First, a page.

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Stop Bolsonaro from destroying the Amazon

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Your generous one-time gift will help fund our campaign.

Help us save the lungs of the planet from Bolsonaro's government and Brazil's logging industry.

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Homepage > Support our campaigns > Amazon rainforest

$30

Could help increase awareness of species in the Amazon that are at risk of extinction. 

Great Barrier Reef

$60

Could help expose and oppose the destructive industries and corporations contributing to deforestation.

Michaela Skovranova / Greenpeace - Seals

$150

Could help inspire thousands of people to stand up to the Brazilian government and show that the world is watching.

Protecting the Amazon rainforest is one of the most critical battles of our time. The Amazon is home of thousands of species of endemic plants and animals; and it is a major carbon sink. We must not allow the Brazilian government and the logging industry to threaten this critical rainforest. 


Your ongoing support is the most effective way to contribute by helping us with long term campaign goals.

We must save the Amazon rainforest

How deforestation and fires are connected

Forest fires are closely linked to the deforestation process. This is because most of the time fire is used to “clear” the area after lumber the forest, preparing the land for livestock. In addition to deforestation, the burning releases CO2 that contributes to global warming in a vicious cycle.


Unfortunately, those who deforest and destroy the Amazon are encouraged by the Bolsonaro government.

145%

The percentage of how much the fires increased in the affected region compared to the same time in 2018.

What is Greenpeace doing about the burnings?

With the support of our donors, each year we conduct monitoring overflights of the Amazon region. On August 23, 2019 we flew over to document this year’s heavy burns and found bleak images like the one on the right.

In 2018 we showed the world the damage left by the fire between the states of Amazonas, Acre and Rondônia. During the research, we identified active outbreaks especially around and within protected areas, which pose a major risk to their survival.

Since the beginning of the year, we have been pressuring the authorities and denouncing, through our communication channels and in the press, the progress of deforestation and the dismantling of Brazil’s environmental policy.

Documenting

Raising awareness

Tackling destructive policies

No matter where you live, the health of the Amazon rainforest affects your life. The forest works as a carbon sink, storing carbon dioxide, preventing it from being released into the atmosphere and contributing to global warming. Deforestation releases the carbon dioxide, fuelling climate change. Around the world, deforestation is responsible for ten to fifteen percent of greenhouse gas emissions. This is why protection of the Amazon is the backbone of our fight against climate change. 

Why save the Amazon?

Deforestation in MATOPIBA led the way for soy plantations. This region is considered the jewel of Brazilian agribusiness. Following MATOPIBA as an example, development and deforestation in the region of Cerrado, one of the most threatened biomes in Brazil, is threatening the underground system of aquifers throughout South America.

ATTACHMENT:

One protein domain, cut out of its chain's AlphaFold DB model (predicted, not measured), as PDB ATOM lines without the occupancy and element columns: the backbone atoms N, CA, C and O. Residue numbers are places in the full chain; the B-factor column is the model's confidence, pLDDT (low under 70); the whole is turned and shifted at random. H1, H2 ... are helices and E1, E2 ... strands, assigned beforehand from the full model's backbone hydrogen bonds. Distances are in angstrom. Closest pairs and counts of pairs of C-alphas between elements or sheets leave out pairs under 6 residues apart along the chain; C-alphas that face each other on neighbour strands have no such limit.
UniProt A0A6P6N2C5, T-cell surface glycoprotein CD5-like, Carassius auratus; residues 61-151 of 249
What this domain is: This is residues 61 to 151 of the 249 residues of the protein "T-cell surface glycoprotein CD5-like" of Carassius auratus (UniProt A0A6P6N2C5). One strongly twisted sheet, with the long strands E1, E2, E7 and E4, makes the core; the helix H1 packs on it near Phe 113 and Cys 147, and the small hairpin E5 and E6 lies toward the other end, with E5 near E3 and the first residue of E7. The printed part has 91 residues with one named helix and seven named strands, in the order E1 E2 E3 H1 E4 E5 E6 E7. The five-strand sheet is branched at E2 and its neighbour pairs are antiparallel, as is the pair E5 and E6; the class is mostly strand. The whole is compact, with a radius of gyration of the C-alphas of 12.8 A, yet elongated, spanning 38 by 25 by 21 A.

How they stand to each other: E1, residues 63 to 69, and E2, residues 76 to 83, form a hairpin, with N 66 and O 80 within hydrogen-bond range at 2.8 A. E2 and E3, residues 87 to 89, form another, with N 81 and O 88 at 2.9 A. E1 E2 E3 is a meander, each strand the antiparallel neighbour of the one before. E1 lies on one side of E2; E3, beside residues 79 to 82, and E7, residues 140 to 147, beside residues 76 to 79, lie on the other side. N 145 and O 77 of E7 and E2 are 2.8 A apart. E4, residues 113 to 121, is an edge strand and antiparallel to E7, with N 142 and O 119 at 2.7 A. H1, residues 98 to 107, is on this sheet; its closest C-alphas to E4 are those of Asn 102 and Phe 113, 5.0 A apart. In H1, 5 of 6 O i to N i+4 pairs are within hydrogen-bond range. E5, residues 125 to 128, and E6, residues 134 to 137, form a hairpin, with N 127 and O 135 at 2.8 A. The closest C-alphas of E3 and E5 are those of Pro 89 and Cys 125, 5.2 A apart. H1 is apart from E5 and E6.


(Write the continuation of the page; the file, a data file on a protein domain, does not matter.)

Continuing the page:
From colorful butterflies to the biggest snakes in the world, the  world's biggest rainforest is made up of a mosaic of ecosystems which has an unmatched biological richness. Standing behind the guardians of the forest means not only protecting the beautiful jungle, but also all these animals that are already deeply threatened - some being found nowhere else on Earth. Let's have a look at which animals a positive action could help save.

Protecting the habitat of Amazonian species

This species is endemic to the north-eastern region of the Amazon, in Brazil, and it is the most endangered primate in the Amazon. It is even extinct in some regions it previously inhabited, the causes being habitat destruction, deforestation or hunting.

Black Bearded Saki

One of largest and fiercest cats in the Americas, its conservation status is nearly threatened. Because of development into its natural habitat, conflicts between the species and human are increasing, threatening the species population.

Jaguar

This frog's bright color is a warning to predators that it is highly poisonous and unfit to be eaten. The destruction of its habitat has drastically decreased their population, and as a result, one subspecies has become endangered.

Poison Dart Frog

The capybara is the largest rodent in the world. Even though the species is listed as least concerned, it is an important source of food for predators like  jaguars, which are at risk.

Capybara

As opposed to the common squirrel monkey, the black squirrel monkey inhabits a highly localised area of the Amazon and is at high risk of extinction due to current logging industry activities.

Black Squirrel Monkey

Cousin of the rhinoceros, the tapir is one of the largest mammals in South America. Deforestation has led to severe loss of habitat, and coupled with their low reproductive rates, the tapir is considered highly vulnerable to extinction.

Amazonian Tapir

The macaw is the largest parrot species in the world. Habitat loss due to deforestation, as well as smuggling and trading, is threatening their populations.

Scarlet Macaw

This monkey is one of the largest primates in South America and considered as vulnerable to extinction, due to hunting and habitat loss.

Black Spider Monkey

Found in the Amazon river, these caimans are a  keystone species that help regulate certain prey species populations. 

Spectacled Caiman

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